I came across an archive of photographs online a few days ago that I had to share with you.The Library of Congress in Washington D.C. maintains an archive of photographs that contain over 14 million items. Part of those photographs is a collection titled Historic American Buildings Survey/Historic American Engineering Record. This collection contains documentation for more than 38,000 sites and structures. Within the Historic American Buildings Survey/Historic American Engineering Record there is a set of 76 photographs that are collectively titled U.S. Steel Duquesne Works, Blast Furnace Plant, Along Monongahela River, Duquesne, Allegheny, PA.
In 1989, photographers Jet Lowe and Martin Stupich created this overview history and inventory of individual structures of U. S. Steel’s Duquesne site. The photos feature interior and exteriors of the many various plants within the Duquesne Works. Since the time these photographs were taken, many of the structures have been demolished, as the former site of U. S. Steel’s Duquesne Works continues to transform into a pseudo industrial park.
The mill always seemed to be such an ominous and mysterious place. I was never privy to what went on beyond the front gate at the mill since I never worked there, however I was always curious. My uncles would occasionally talk “shop talk” when they got together. They would describe molten steel in huge ladles, red hot ingots weighing thousands of pounds, and many more fascinating images. By comparison, the collection’s photos capture images of a rather desolate and eerily silent group of massive buildings. What the photos show, is a mere shell of what was.
My childhood home on Thomas Street was just a little over a mile from the mill. Since my father’s business was on South 1st Street and given that I attended Holy Name Grade School, I became very familiar with the sites, sounds and smells of the plant. Whenever I visit my family in the Duquesne area, I think back to the days when the mill was an active and thriving workplace. I recall how at 7 a.m., 3 p.m. and 11 p.m., the U.S.S. gate at the bottom of Grant instantaneously turned into a scene reminiscent of the streets of New York, as the onslaught of departing workers poured out.
Many of the men took to the sidewalks and hiked home. Others returned to their cars, although I must confess that I don’t know where they parked. Still yet, family members would often meet their husband, father or brother at the end of their day. They’d be parked all along Grant Ave. and wave frantically to get their loved one’s attention. Many guys would pour into Elsie’s Avenue News for the newspaper, a pack of cigarettes or whatever they may have needed. The seats at the numerous “beer gardens” would quickly fill up as the guys would chug down their beers to try to either cool off or wash down the dust from the mills that had coated their throats. As quickly as the throng of men formed as shifts turned, it dissipated as swiftly, and by 10 minutes after quitting time, the streets had returned to normal.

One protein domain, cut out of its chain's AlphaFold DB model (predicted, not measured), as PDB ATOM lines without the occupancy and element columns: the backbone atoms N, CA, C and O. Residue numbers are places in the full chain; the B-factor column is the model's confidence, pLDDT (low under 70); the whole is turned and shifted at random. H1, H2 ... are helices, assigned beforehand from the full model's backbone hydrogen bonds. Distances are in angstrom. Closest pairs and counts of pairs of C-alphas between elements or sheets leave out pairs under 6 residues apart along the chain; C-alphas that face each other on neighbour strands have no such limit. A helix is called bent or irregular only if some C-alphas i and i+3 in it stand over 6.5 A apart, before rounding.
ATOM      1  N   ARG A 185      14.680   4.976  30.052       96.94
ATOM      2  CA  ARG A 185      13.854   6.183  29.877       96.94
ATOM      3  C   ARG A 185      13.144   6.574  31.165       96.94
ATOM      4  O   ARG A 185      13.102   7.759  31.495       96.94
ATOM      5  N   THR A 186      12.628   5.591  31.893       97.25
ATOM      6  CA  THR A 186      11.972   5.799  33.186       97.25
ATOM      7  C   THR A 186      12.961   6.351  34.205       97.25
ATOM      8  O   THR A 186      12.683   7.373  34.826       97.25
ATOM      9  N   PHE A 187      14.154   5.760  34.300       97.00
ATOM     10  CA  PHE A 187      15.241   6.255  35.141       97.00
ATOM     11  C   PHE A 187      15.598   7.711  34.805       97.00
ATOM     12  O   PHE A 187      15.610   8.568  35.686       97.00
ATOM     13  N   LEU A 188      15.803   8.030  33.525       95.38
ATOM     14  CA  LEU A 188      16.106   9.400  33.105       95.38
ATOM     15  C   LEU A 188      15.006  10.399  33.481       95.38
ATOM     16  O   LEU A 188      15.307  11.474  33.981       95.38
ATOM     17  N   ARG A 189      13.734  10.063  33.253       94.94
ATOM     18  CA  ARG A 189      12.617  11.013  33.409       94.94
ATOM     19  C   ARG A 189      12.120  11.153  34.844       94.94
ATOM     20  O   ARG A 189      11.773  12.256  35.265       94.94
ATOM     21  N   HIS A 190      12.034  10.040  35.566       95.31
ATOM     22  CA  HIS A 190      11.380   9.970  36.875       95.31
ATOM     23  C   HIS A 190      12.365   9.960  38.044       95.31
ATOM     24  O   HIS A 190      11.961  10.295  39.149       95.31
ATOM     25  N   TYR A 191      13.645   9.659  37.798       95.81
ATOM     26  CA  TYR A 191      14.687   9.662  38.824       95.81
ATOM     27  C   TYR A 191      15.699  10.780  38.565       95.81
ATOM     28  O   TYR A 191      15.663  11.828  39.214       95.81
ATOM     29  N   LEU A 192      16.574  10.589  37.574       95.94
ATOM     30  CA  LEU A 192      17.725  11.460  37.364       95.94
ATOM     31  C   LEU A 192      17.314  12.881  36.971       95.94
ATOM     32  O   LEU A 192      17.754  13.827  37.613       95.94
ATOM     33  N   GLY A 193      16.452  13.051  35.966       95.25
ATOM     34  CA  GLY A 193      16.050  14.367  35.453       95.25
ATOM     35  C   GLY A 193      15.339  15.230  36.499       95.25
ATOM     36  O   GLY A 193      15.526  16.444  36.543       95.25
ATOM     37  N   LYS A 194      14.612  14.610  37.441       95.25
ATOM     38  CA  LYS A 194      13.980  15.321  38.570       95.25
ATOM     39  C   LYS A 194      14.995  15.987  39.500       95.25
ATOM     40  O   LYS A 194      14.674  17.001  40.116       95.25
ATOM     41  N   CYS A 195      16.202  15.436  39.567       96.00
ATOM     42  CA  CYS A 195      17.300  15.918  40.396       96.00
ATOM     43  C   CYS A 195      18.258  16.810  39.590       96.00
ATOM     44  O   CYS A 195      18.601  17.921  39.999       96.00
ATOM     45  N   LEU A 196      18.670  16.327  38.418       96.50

I recall how at night, there seemed to be a perpetual sunset hovering over the mills as the sky took on a shade of orange. I assume that the glow was caused by the molten steel and ingots as they passed from plant to plant and finally to railcars or barges. I remember seeing glaring spotlights that were mounted to the various buildings, cranes and furnaces that added even more dramatic light to the scene. As a child, they always reminded me of bright stars in an orange sky. From my Thomas Street bedroom, I could see that orange glow each evening as I looked toward St. Joseph’s cemetery. The scene would have made a great mood shot for some horror film, but to me, it was very comforting.
Equally comforting were the sounds that I would hear at night. Perhaps because of the silence each evening brought to my neighborhood, the sounds of industry that emanated from the mills helped to lull me to sleep. I recall muffled roars, pipes or bars clanking and trains whistling in the night from the mill. I often thought about my uncles or my brother at work on nightshift and wondered if they were making the entire racket. Even in the dead of winter, after my dad had put in the storm windows, the sounds still managed to be heard. I guess some things are destined to never be forgotten. Perhaps the images and the sounds that I’ve recalled will stir up similar recollections for you. Perhaps the next time you watch the sun set you’ll marvel at how much it reminds you of your days in Duquesne.